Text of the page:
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Jack Dalton - "Cup'Lauraq"

The Bridge Between Two Worlds

Jack Dalton is the next generation of shaman. Born half-Yup’ik Eskimo and half-German 27 years ago, Jack was raised in Anchorage by a non-native family. In the interest of knowing something of his heritage, his parents bought many books of traditional stories and read to him throughout his childhood. He was told at a young age of his adoption. This distilled in him the determination to someday meet his parents.

Meanwhile, a creative imagination was growing and Jack won his first storytelling honors at age 7. And while, in the following years, he pursued creative writing, he did not tell stories for a long time.

It so happened Jack was invited as a presenter to the 1996 World Indigenous Peoples’ Conference: Education in Albuquerque, New Mexico. During the Opening Ceremonies, he was dismayed to learn that no-one was scheduled to tell a story, which seemed to him preposterous, since all the cultures represented owed their heritage to oral traditions. Before he knew it, he was telling a story, The Beginning and The End, to an audience of 3000, unrehearsed. The story received a standing ovation, set the tone of the conference, and Jack was honored, among many reasons, as a storyteller. His presentation, How Raven Reacted to the Periodic Table of Elements: Ancient Traditions and Modern Education, packed 150 people into a room set-up for 25. According to conference organizers, it was the largest attendance for a presentation of its kind and another session was arranged for those who couldn’t get in.

Those experiences helped Jack realize his purpose in life was as a storyteller and a teacher. He began exploring ways of fulfilling this purpose.

His first project was “one world-worldwide,” an inter-national grass-roots organization which helps people realize world peace through personal peace. It has been a modest success, with six small chapters in six countries. Jack’s hopes for “one world” are still high, but are, for the moment, not the focus of his attention.

His next project began in December of 1996 and was completed in July of 1998; a 100,000 word novel, his first, entitled Gemini. Jack has self-published 50 copies. One-hundred and fifty copies are currently in production.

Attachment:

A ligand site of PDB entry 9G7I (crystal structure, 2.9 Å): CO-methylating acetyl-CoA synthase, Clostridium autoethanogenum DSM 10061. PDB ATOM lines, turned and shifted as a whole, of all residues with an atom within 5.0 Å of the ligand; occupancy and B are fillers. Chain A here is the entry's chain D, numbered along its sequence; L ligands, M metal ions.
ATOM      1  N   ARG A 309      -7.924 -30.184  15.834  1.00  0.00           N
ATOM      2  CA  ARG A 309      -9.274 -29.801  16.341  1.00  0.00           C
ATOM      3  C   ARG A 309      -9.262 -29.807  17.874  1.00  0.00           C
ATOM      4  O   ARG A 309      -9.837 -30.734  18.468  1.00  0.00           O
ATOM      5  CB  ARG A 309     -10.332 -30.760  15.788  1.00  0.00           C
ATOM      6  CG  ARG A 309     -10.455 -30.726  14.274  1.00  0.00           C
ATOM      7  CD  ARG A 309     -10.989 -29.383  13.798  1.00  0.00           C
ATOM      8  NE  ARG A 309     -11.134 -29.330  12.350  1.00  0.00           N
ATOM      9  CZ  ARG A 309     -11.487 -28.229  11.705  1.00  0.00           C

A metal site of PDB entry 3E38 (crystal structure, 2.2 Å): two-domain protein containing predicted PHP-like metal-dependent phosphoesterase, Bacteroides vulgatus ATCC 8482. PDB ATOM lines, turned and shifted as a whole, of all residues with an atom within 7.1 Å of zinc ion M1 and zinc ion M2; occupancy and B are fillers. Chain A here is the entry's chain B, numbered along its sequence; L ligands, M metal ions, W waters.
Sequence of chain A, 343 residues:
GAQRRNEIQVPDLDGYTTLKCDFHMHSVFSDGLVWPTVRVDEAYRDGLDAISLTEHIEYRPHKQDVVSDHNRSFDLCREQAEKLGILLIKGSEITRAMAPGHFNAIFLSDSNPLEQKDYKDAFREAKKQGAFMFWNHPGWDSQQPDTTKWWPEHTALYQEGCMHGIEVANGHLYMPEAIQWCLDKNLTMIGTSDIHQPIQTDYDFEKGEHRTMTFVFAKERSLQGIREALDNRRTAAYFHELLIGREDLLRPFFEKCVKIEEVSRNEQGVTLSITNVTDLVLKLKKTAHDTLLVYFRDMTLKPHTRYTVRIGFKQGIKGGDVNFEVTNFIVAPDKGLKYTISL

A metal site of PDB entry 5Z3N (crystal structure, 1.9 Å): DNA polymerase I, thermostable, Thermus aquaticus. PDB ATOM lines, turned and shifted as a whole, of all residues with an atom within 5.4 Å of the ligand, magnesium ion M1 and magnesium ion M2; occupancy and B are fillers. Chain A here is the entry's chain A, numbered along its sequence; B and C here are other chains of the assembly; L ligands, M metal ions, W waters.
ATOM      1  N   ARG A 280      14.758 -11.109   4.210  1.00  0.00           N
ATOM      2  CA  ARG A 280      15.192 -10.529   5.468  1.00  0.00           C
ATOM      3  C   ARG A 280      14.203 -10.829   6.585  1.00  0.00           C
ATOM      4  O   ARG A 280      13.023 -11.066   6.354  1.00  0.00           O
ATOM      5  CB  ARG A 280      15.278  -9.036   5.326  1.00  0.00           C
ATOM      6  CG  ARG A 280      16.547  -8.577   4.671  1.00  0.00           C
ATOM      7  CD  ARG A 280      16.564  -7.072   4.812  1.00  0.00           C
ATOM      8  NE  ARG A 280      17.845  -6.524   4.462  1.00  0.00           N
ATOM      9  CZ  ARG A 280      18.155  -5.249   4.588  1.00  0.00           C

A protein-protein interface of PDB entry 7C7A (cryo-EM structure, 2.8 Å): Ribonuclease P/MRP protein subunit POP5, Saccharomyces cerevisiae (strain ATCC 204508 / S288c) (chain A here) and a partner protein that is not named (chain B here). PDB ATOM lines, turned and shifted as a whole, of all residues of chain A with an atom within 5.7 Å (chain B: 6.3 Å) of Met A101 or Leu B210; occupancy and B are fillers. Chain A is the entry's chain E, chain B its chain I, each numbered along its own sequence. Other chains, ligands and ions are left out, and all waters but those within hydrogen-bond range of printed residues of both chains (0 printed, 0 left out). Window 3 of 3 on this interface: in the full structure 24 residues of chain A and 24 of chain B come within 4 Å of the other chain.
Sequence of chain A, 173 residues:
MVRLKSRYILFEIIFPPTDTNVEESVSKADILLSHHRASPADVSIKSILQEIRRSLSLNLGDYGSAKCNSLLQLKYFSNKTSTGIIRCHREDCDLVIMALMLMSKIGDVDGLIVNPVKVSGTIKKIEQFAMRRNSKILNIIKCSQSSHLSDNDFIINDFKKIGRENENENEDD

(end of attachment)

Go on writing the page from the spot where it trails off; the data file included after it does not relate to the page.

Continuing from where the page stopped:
In March of 1998, Jack was invited as an honored guest to a “one world” function in Winnipeg, Manitoba, Canada. There he retold the story The Beginning and The End.

In June of 1998, he performed at the International Storytellers Festival in Whitehorse, Yukon Territory, Canada. The performance of his contemporary story, Why I’m Sitting On This Mountain, drew the largest crowd of the festival and received a standing ovation.

In December of 1998, Jack began recording his stories for the Anchorage produced, nationally syndicated radio show, Stories of Our People.

In May of 1999, Jack was in Calgary, Alberta, Canada, as the first guest Artist in Residence for the Calgary Board of Education. He will perform and conduct storytelling workshops over the course of two weeks.

In August of 1999, Jack attended the 1999 World Indigenous Peoples’ Conference: Education in August on Hawai’i’s Big Island. There, he was honored as a Distinguished Dignitary of the World Indigenous Peoples' Conference on Education. He was one of 50 chosen from over 2700 delegates from 25 countries. And he was by far the youngest. When asked how he feels about being honored practically as an elder on the worldwide stage, Jack replied, "I don't know how or where the gifts I've been given come from, but if I can offer something to the world, I will do my best." Jack gave two feature performances at Hilo's Palace Theatre, as well as conducting a seminar entitled The Evolution of Tradition.

Some of Jack’s other honors include receiving an honorary Master’s Degree from the International Pedagogical University of Magadan, Russia, for his paper and presentation, Not Just Looking North, Looking Everywhere: The Role of Higher Education in the Economic Future of the North; being a guest columnist for the Anchorage Daily News; being President of the Student Body at UAA; and delivering the 1996 UAA Commencement Address. He was an exchange student to Sweden in 1990/91 and speaks fluent Swedish.

Jack met his natural mother and her family in 1995. Upon visiting their village of Hooper Bay, he was given a Yup’ik name: Cup’Luaraq. It is his grandfather’s name, the last apprentice shaman of the Paimiut people. His mother explained to him, “You see, Cup’Luaraq means Little Reed Pipe. You see, when we are walking with the land and we need to drink, we use Little Reed Pipe. You see, when we are swimming with the water and need to breathe, we use Little Reed Pipe. You see, Little Reed Pipe is the bridge between two worlds. Jack, you are the bridge between two worlds.”

Jack is currently living in Anchorage, Alaska, where he writes, teaches, and travels from. His small production company, Raven Feathers & the Wind, is based in Anchorage as well.

All information, programs, titles, images and design are Copyright 1999 by Jack Dalton